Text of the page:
GOOD

How to Bring Along Digital Teaching

Technologist Jaron Lanier warns about using new technologies that suck the wonder out of education-and human instruction.


It's rare to see a technologist—much less one with the profile of Jaron Lanier—warning about the misuse of technology, but, in an essay, appearing in this past weekend's New York Times Magazine, that's just what Lanier did. The thrust of his argument: education technology is creeping into the classroom, but we have to keep learning from becoming too algorithmic and keep the brain thinking creatively.

Lanier's father began teaching sixth-grade math in middle age. And, in his days, there were no standardized tests that he needed to prepare his students for—thus he was able to eschew a textbook he found riddled with mistakes in favor of teaching his students math via the building of a spaceship. But, today, the specter of the data-driven education system would make it very difficult for Lanier's father to teach a class in that manner.


The future of education in the digital age will be determined by our judgment of which aspects of the information we pass between generations can be represented in computers at all. If we try to represent something digitally when we actually can’t, we kill the romance and make some aspect of the human condition newly bland and absurd. If we romanticize information that shouldn’t be shielded from harsh calculations, we’ll suffer bad teachers and D.J.’s and their wares.

\n

He worries that technology appearance as an endless data stream—think Facebook profiles and the synthetic experience of having Pandora choose music for you based on your likes and dislikes—will condition kids to assemble data from different sources and pass off those amalgams as ideas of their own (rather than sitting down to really consider a subject and form their own thoughts).

When you see programs, such as New York's Quest to Learn—which teaches its students primarily through video games and is also profiled in this week's Times Magazine—you get an idea of Lanier's hopes can be enacted mostly correctly. These kids are designing video games (as well as playing them) and learning how to make podcasts as part of their curriculum.

It's an exciting pilot program that unfortunately may be held to one data driven standard: Can these kids pass proficiency tests?

Photo via Gillian Laub for The New York Times.

Articles
via Gage Skidmore / Flickr

If you are totally ready to move on from Donald Trump, you're not alone. According to a report last April from the Wason Center National Survey of 2020 Voters, "President Trump will be the least popular president to run for reelection in the history of polling."

Yes, you read that right, "history of polling."

Keep Reading Show less
Politics
via Around the NFL / Twitter

After three years on the sidelines, Colin Kapernick will be working out for multiple NFL teams on Saturday, November 16 at the Atlanta Falcons facility.

The former 49er quarterback who inflamed the culture wars by peacefully protesting against social injustice during the national anthem made the announcement on Twitter Tuesday.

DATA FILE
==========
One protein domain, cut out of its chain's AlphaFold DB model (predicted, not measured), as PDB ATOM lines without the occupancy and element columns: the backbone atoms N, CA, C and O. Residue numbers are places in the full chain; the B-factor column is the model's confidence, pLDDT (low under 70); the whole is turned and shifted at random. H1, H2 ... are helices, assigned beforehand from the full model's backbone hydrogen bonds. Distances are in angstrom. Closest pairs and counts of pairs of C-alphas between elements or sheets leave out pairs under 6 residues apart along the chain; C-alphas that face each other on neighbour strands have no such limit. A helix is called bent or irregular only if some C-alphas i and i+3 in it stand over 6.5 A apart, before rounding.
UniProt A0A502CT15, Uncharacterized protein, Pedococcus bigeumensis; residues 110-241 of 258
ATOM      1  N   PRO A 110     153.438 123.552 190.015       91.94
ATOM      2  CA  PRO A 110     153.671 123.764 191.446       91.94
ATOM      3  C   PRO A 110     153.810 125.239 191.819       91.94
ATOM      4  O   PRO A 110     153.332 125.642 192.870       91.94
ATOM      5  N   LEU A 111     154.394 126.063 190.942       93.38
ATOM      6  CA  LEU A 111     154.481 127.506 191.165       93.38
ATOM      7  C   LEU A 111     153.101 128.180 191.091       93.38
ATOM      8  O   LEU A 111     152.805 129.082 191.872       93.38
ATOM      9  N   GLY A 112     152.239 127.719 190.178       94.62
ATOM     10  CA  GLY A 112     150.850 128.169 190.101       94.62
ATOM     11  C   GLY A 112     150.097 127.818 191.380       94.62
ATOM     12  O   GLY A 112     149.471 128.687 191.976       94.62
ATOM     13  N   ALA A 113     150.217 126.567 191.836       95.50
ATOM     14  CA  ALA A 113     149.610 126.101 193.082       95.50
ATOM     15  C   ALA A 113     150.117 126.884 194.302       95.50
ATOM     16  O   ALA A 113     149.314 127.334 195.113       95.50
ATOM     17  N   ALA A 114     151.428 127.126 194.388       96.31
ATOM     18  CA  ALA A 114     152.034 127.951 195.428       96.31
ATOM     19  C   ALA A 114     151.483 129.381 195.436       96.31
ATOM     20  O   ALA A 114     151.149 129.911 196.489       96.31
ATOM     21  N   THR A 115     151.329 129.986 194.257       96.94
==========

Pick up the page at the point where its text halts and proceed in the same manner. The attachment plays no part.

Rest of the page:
Kaepernick is scheduled for a 15-minute on-field workout and an interview that will be recorded and sent to all 32 teams. The Miami Dolphins, Dallas Cowboys, and Detroit Lions are expected to have representatives in attendance.

RELATED: Joe Namath Says Colin Kaepernick And Eric Reid Should Be Playing In The NFL

"We like our quarterback situation right now," Miami head coach, Brian Flores said. "We're going to do our due diligence."

NFL Insider Steve Wyche believes that the workout is the NFL's response to multiple teams inquiring about the 32-year-old quarterback. A league-wide workout would help to mitigate any potential political backlash that any one team may face for making an overture to the controversial figure.

Kapernick is an unrestricted free agent (UFA) so any team could have reached out to him. But it's believed that the interested teams are considering him for next season.

RELATED: Video of an Oakland train employee saving a man's life is so insane, it looks like CGI

Earlier this year, Kaepernick and Carolina Panthers safety Eric Reid reached a financial settlement with the league in a joint collusion complaint. The players alleged that the league conspired to keep them out after they began kneeling during the national anthem in 2016.

Before the 2019 season, Kaepernick posted a video of himself working out on twitter to show he was in great physical condition and ready to play.

Kaepnick took the 49ers to the Super Bowl in 2012 and the NFC Championship game in 2013.

He has the 23rd-highest career passer rating in NFL history, the second-best interception rate, and the ninth-most rushing yards per game of any quarterback ever. In 2016, his career to a sharp dive and he won only of 11 games as a starter.

Culture

In the category of "claims to fame nobody wants," the United States can now add "exporter of white supremacist ideology" to its repertoire. Super.

Russell Travers, acting director of the National Counterterrorism Center, made this claim in a briefing at The Washington Institute in Washington, D.C. "For almost two decades, the United States has pointed abroad at countries who are exporters of extreme Islamist ideology," Travers said. "We are now being seen as the exporter of white supremacist ideology. That's a reality with which we are going to have to deal."

Keep Reading Show less

Between Alexa, Siri, and Google, artificial intelligence is quickly changing us and the way we live. We no longer have to get up to turn on the lights or set the thermostat, we can find the fastest route to work with a click, and, most importantly, tag our friends in pictures. But interacting with the world isn't the only thing AI is making easier – now we can use it save the world, too.

Keep Reading Show less
Good News